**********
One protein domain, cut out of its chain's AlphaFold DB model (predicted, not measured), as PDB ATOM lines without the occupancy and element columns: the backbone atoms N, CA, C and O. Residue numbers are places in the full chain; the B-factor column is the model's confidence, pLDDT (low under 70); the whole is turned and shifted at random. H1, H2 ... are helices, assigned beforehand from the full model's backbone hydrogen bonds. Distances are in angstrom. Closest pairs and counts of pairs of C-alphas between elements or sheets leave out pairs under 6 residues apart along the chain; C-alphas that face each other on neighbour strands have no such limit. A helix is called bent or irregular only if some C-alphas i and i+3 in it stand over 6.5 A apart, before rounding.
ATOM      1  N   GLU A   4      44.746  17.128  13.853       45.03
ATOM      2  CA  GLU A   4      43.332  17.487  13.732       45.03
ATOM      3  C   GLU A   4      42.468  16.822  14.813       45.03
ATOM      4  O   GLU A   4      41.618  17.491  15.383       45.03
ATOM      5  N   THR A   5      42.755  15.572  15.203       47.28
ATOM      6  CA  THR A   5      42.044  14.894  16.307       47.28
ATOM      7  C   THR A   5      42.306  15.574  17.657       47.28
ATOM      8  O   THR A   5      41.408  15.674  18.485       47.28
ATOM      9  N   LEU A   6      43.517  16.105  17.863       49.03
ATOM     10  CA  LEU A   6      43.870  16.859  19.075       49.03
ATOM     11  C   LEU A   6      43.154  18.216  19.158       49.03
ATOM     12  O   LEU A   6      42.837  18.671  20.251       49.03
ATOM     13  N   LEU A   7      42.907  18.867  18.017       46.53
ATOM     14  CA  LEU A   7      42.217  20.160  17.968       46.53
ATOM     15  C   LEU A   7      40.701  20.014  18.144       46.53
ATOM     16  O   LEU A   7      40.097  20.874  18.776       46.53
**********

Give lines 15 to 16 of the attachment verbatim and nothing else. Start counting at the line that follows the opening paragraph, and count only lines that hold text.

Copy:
ATOM     15  C   LEU A   7      40.701  20.014  18.144       46.53
ATOM     16  O   LEU A   7      40.097  20.874  18.776       46.53